If you don't want your pages checked automatically, click the Target Browser Check icon in the toolbar and deselect the Auto-Check on Open option.
In addition to this automatic checking, you can perform document- or site-wide browser checks any time you like. To check the current document, click the Target Browser Check icon in the Document toolbar and choose Check Browser Support. To check documents or a site, open the Results Window (Window > Results), bring the Target Browser Check tab to the front, and click the green button (see Figure 3.8). Use the drop-down menu in the Results window to display document-wide or site-wide alerts and errors.
Target browser schecks are really meaningful only if you choose which browsers are important to you. Do this by clicking the Target Browser Check button in the toolbar and choosing Settings. In the dialog box that appears, select which browsers and versions you want to check against. Then click OK to close the dialog box.
Your pages preview beautifully in the major browsers. They pass the proper validation tests, so you know you're being a good coding citizen. But are they accessible? Accessible web pages are designed to be usable by people with visual, auditory, motor, or other disabilities . This includes people using screen readers and other special software and hardware to browse the Internet. For the World Wide Web to be truly universal, it needs to be accessible.
Various standards exist to specify exactly what makes web pages accessible. The most important of these for you, the web designer, are these:
Section 508 Section 508 of the Federal Rehabilitation Act states that any website for use by government employees or for the purpose of disseminating government information must comply in some very specific ways with the Americans with Disabilities Act. Though Section 508 itself applies only to federal governmentrelated sites, many state governments have adopted it for websites under their jurisdiction; many corporations have also voluntarily adopted its standards.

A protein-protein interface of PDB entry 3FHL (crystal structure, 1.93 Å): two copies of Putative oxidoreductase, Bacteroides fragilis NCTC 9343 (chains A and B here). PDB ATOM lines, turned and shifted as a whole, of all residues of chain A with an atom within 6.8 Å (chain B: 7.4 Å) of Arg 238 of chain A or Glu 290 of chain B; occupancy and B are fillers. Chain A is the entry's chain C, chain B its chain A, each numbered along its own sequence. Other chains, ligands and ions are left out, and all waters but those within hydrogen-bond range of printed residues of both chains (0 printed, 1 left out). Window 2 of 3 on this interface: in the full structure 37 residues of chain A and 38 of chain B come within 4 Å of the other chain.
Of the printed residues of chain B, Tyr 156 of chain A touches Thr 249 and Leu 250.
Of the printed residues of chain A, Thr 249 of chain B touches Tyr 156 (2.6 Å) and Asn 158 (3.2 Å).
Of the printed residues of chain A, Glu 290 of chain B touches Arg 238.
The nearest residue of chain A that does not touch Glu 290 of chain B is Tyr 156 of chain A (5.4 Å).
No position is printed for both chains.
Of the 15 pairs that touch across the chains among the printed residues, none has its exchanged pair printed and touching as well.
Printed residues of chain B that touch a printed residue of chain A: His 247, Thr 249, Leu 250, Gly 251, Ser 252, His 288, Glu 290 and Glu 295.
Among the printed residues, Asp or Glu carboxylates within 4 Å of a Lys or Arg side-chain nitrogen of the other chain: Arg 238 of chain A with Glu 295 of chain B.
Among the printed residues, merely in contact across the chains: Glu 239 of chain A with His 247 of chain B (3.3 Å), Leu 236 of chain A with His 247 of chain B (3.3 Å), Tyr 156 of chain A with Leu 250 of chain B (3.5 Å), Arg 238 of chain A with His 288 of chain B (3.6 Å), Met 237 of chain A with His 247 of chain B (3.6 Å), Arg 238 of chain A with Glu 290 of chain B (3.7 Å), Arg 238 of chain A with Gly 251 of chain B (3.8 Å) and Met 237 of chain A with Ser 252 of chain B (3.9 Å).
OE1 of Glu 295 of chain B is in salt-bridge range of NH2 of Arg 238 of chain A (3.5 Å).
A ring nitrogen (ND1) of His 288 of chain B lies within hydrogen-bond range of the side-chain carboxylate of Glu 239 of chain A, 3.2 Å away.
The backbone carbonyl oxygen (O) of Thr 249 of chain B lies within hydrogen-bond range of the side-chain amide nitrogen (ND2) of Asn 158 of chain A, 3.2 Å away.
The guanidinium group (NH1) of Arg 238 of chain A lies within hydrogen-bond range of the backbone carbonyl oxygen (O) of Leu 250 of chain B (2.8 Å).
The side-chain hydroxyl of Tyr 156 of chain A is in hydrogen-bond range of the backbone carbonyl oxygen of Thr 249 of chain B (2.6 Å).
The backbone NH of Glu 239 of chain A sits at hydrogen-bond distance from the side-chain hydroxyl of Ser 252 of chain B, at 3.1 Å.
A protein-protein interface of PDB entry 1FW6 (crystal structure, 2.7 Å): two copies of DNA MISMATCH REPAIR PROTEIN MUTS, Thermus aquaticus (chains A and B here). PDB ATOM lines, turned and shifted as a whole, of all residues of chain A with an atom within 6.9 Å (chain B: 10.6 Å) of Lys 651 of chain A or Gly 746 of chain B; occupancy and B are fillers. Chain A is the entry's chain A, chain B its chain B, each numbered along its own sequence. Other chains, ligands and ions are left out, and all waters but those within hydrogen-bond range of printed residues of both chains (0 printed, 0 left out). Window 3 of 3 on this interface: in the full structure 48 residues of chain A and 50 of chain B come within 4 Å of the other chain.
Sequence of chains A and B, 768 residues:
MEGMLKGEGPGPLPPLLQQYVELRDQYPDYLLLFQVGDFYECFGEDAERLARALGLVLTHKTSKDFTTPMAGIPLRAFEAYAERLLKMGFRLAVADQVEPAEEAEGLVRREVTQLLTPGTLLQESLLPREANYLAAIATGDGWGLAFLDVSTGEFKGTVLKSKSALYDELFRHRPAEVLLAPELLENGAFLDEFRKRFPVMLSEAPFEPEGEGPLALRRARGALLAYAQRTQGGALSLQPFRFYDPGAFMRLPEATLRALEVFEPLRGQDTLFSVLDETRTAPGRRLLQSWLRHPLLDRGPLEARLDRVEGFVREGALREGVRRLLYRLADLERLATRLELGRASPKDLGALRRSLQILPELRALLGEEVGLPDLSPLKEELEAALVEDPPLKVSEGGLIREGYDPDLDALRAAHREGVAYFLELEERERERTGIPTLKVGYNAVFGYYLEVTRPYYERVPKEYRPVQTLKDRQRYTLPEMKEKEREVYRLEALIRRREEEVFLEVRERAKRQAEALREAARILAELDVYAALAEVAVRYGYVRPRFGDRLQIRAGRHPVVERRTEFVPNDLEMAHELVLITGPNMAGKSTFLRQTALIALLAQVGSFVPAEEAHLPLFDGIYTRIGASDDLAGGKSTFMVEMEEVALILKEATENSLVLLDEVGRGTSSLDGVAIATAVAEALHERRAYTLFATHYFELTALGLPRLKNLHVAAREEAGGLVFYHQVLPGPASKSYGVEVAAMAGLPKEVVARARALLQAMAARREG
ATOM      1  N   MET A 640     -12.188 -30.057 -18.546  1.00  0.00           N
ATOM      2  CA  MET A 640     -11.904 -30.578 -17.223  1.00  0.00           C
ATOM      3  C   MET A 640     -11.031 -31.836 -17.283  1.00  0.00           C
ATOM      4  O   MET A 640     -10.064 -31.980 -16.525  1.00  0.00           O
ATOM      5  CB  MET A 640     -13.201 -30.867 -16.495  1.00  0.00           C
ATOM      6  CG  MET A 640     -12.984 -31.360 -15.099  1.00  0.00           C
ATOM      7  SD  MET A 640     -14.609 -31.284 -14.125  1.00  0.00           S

W3C Web Accessibility Initiative (WAI) The World Wide Web Consortium (W3C) has created a detailed set of prioritized rules for accessibility. Many of these match the Section 508 rules, but this standard goes beyond Section 508.
How can you learn more about these accessibility standards? Your best friend for accessibility education in Dreamweaver is the Reference panel. Open this panel and, from the Book drop-down menu, choose UsableNet Accessibility Reference. You now have at your disposal all sorts of information on different standards and how to apply them (see Figure 3.9).
To learn more about applying Section 508 and WAI rules, see the sections throughout this book's chapters on making different page elements accessible.
For more information on Section 508, visit www.access-board.gov/sec508/guide/1194.22.htm. For more on the W3C WAI, visit www.w3.org/WAI/. For information on accessibility in general, visit www.usablenet.com.
To help you create accessible web pages without compromising your efficiency, Dreamweaver MX 2004 gives you quick access to each of your page element's accessibility attributes. To enable accessibility attributes, choose Edit > Preferences and, in the dialog box, go to the Accessibility category (see Figure 3.10). The list of options represents different page elements that have special accessibility attributes in HTML. For each item you select, every time you click an object to insert that object, its dialog box will include those special attributes. (For more on accessibility options for individual page elements, see the accessibility sections in subsequent chapters throughout this book.)
Just as you can check validity and browser support, you can check your pages and sites for accessibility. Dreamweaver offers various tools for this.
To run an accessibility report on your current document or site, do this:
Dreamweaver processes your pages and displays its results in the Results window. Figure 3.11 shows this process happening.